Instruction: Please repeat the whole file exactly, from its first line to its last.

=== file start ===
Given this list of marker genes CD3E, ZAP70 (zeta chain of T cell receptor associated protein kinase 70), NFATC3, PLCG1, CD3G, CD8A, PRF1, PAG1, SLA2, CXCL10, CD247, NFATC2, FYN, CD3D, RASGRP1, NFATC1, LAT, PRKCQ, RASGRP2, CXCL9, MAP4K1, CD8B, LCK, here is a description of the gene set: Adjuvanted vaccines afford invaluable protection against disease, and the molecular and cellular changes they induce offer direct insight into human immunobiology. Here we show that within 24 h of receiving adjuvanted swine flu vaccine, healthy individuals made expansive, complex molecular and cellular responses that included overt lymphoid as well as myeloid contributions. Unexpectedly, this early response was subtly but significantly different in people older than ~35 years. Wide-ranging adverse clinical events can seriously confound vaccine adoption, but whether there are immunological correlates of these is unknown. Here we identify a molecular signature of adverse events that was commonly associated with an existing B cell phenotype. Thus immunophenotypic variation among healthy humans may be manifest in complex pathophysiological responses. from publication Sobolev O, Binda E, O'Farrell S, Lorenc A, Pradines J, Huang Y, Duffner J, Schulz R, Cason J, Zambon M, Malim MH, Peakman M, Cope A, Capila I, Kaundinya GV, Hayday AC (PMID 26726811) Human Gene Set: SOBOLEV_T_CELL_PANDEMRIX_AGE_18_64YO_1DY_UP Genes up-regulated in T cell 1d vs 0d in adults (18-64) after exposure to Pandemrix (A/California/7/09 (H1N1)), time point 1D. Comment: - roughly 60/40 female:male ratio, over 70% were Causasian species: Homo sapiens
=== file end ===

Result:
Given this list of marker genes CD3E, ZAP70 (zeta chain of T cell receptor associated protein kinase 70), NFATC3, PLCG1, CD3G, CD8A, PRF1, PAG1, SLA2, CXCL10, CD247, NFATC2, FYN, CD3D, RASGRP1, NFATC1, LAT, PRKCQ, RASGRP2, CXCL9, MAP4K1, CD8B, LCK, here is a description of the gene set: Adjuvanted vaccines afford invaluable protection against disease, and the molecular and cellular changes they induce offer direct insight into human immunobiology. Here we show that within 24 h of receiving adjuvanted swine flu vaccine, healthy individuals made expansive, complex molecular and cellular responses that included overt lymphoid as well as myeloid contributions. Unexpectedly, this early response was subtly but significantly different in people older than ~35 years. Wide-ranging adverse clinical events can seriously confound vaccine adoption, but whether there are immunological correlates of these is unknown. Here we identify a molecular signature of adverse events that was commonly associated with an existing B cell phenotype. Thus immunophenotypic variation among healthy humans may be manifest in complex pathophysiological responses. from publication Sobolev O, Binda E, O'Farrell S, Lorenc A, Pradines J, Huang Y, Duffner J, Schulz R, Cason J, Zambon M, Malim MH, Peakman M, Cope A, Capila I, Kaundinya GV, Hayday AC (PMID 26726811) Human Gene Set: SOBOLEV_T_CELL_PANDEMRIX_AGE_18_64YO_1DY_UP Genes up-regulated in T cell 1d vs 0d in adults (18-64) after exposure to Pandemrix (A/California/7/09 (H1N1)), time point 1D. Comment: - roughly 60/40 female:male ratio, over 70% were Causasian species: Homo sapiens